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City Acupuncture's Blog

3 Poems That Celebrate Health

Posted by Rob Benhuri

Apr 13, 2015 1:24:00 PM

thinking_while_writingPoetry is an excellent form of self-expression. Here at City Acupuncture we have found that very often self-expression is the single factor that affects the outcome of a treatment plan more than any other.

The fact is that emotional and spiritual turmoil directly effects the health of our physical bodies, just as disease of the physical body causes emotional and spiritual turmoil.

That's why self-expression - the ability to vent emotional or spiritual turmoil - has such a profound influence on medicine.

As National Poetry Month rolls on, I thought this would be a good time to share a couple of poems that explicitly deal with the concept of health, and the workings of the physical body. I hope that by sharing some examples of well-known poets venting emotional turmoil through poetry you may be inspired to try it yourself!

1. =I Sing The Body Electric, by Walt Whitman

Significant verses about the body:

1
I sing the body electric,
The armies of those I love engirth me and I engirth them,
They will not let me off till I go with them, respond to them,
And discorrupt them, and charge them full with the charge of the soul.

 

Was it doubted that those who corrupt their own bodies conceal themselves?
And if those who defile the living are as bad as they who defile the dead?
And if the body does not do fully as much as the soul?
And if the body were not the soul, what is the soul?

 

2
The love of the body of man or woman balks account, the body itself balks account,
That of the male is perfect, and that of the female is perfect.
The expression of the face balks account,
But the expression of a well-made man appears not only in his face,
It is in his limbs and joints also, it is curiously in the joints of his hips and wrists,
It is in his walk, the carriage of his neck, the flex of his waist and knees, dress does not hide him,
The strong sweet quality he has strikes through the cotton and broadcloth,
To see him pass conveys as much as the best poem, perhaps more,
You linger to see his back, and the back of his neck and shoulder-side.

Read more of "I SIng The Body Electric" here.

 

2. Parkinson's Disease, by Galway Kinnell

While spoon-feeding him with one hand   
she holds his hand with her other hand,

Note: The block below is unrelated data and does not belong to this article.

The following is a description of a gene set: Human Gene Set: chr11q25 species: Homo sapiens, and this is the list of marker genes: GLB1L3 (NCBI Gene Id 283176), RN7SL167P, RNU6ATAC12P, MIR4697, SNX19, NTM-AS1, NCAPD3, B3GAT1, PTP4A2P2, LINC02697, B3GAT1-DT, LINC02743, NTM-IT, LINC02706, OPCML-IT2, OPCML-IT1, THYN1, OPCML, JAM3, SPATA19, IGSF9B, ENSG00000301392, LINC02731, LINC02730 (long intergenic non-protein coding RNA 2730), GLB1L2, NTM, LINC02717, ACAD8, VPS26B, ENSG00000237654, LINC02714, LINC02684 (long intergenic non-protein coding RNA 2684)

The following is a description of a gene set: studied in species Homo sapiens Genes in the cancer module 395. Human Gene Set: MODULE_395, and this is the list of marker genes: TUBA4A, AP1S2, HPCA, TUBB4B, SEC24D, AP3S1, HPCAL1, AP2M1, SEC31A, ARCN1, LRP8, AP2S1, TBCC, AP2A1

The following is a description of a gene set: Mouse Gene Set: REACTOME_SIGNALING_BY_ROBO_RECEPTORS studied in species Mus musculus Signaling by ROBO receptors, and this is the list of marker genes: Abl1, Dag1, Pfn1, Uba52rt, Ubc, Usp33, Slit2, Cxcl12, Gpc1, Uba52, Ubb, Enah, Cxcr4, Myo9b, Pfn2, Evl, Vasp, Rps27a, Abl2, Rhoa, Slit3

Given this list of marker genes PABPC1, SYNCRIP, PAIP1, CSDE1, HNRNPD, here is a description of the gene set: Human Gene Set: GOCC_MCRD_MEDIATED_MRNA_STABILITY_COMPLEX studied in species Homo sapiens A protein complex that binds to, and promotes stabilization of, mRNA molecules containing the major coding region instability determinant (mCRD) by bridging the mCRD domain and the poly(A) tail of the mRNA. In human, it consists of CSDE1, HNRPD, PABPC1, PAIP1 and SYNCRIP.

or rather lets it rest on top of his,
which is permanently clenched shut.   
When he turns his head away, she reaches   
around and puts in the spoonful blind.   
He will not accept the next morsel
until he has completely chewed this one.   
His bright squint tells her he finds
the shrimp she has just put in delicious.
Next to the voice and touch of those we love,   
food may be our last pleasure on earth???
a man on death row takes his T-bone   
in small bites and swishes each sip
of the jug wine around in his mouth,   
tomorrow will be too late for them to jolt   
this supper out of him. 

3. The Use Of Force, by William Carlos Williams

(Personal note: this is one of the most moving and challenging poems I have ever read. Much of the power in this poem comes inWCW's willingness to let us in to his private thoughts while examining the child. Anyone who works in healthcare can - ashamedly - relate to this. All that said, this one is a doozy.)
They were new patients to me, all I had was the name, Olson. Please come down as soon as you can, my daughter is very sick.

When I arrived I was met by the mother, a big startled looking woman, very clean and apologetic who merely said, Is this the doctor? and let me in. In the back, she added. You must excuse us, doctor, we have her in the kitchen where it is warm. It is very damp here sometimes.

The child was fully dressed and sitting on her father's lap near the kitchen table. He tried to get up, but I motioned for him not to bother, took off my overcoat and started to look things over. I could see that they were all very nervous, eyeing me up and down distrustfully. As often, in such cases, they weren't telling me more than they had to, it was up to me to tell them; that's why they were spending three dollars on me.

Do you have other poems to suggest? Or maybe even one of your own you'd like to share? Let us know on Twitter #cityacupoetry!
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Topics: National Poetry Month

    
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